Friday, September 18, 2009

Making Unity Sexy: A Challenge to Today's Reporters

Conflict, we know, is the sexy stuff of storytelling. If it bleeds, it leads, say the editors. Tension lures in readers, takes us on a journey that keeps us glued to the set so that we'll hang in there till the end. After all, we don't watch action-adventure flicks to know how they'll end; we watch to see how the hero will get out of each pickle.

Little wonder then that reporters today cover the fringes as primary stories. The finger pointing, the opposite perspectives, the marginalizing—and hence the polarizing—seem to make for more interesting copy. It's sexy. So one day we get, for instance, full coverage of the folks on the Right who think the folks on the Left are nuts because of health care reform; the next day we get coverage of leaders from the Left who think the folks on the Right are nuts because of, well, how they view health care reform. And as a result, it spills over into town halls, rallies and marches until it erupts into screaming and shouting . . . that again makes for good stories, but does little to help us appreciate our diversity.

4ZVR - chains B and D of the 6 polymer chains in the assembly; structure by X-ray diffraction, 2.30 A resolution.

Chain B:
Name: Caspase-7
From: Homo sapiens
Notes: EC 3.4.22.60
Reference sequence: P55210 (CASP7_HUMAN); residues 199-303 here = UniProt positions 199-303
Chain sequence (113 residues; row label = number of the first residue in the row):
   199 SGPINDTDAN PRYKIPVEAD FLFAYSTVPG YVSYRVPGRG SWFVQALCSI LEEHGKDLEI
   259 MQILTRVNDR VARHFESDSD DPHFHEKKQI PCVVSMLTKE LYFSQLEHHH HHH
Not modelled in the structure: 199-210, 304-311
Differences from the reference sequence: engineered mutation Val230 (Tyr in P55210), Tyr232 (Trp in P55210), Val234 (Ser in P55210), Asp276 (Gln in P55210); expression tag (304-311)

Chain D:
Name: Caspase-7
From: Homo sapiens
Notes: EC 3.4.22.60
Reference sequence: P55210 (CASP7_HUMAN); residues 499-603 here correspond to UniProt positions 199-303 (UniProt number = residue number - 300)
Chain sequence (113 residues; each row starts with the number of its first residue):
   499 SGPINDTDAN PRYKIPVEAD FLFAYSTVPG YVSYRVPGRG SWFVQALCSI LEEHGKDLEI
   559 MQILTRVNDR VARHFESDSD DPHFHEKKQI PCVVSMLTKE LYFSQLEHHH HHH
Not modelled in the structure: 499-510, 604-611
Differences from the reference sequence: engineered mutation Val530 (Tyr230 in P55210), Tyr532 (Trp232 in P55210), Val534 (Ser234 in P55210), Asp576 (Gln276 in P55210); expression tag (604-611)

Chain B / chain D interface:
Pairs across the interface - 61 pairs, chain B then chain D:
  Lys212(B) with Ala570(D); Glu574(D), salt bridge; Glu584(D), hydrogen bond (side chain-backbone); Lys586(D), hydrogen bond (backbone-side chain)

Surely, though, people somewhere are having conversations beyond their narrow Right and Left opinions. Surely some political leaders are reaching across the aisle, genuinely trying to consider how they can work together. Surely unity—somehow, somewhere—is happening.

Why, then, don't we hear many of these stories? Why don't we read the "Against All Odds" tales of folks who, in spite of their differences, agree to keep the conversation going because they know they'll be better off as human beings for listening to different perspectives? I'm certain they're out there.

So this is my challenge to reporters everywhere: PLEASE find the stories of the folks who are as determined to shake hands with others who might see things differently as the pundits are to polarize. The conversations these brave folks are having, who dare to work together, must certainly provide important insights for the rest of us who are tired of the polarizing and finger pointing. Please, Mr. and Ms. Journalist, give us the stories we need to better understand each other's perspective on issues (especially) like health care, and the economy, and so on, so that we'll make some progress toward civility and grace, the stuff that makes nations great. The stuff that unifies.

Surely, that's a story all of us would read, one that's essential and sexy, and most importantly, life-changing.

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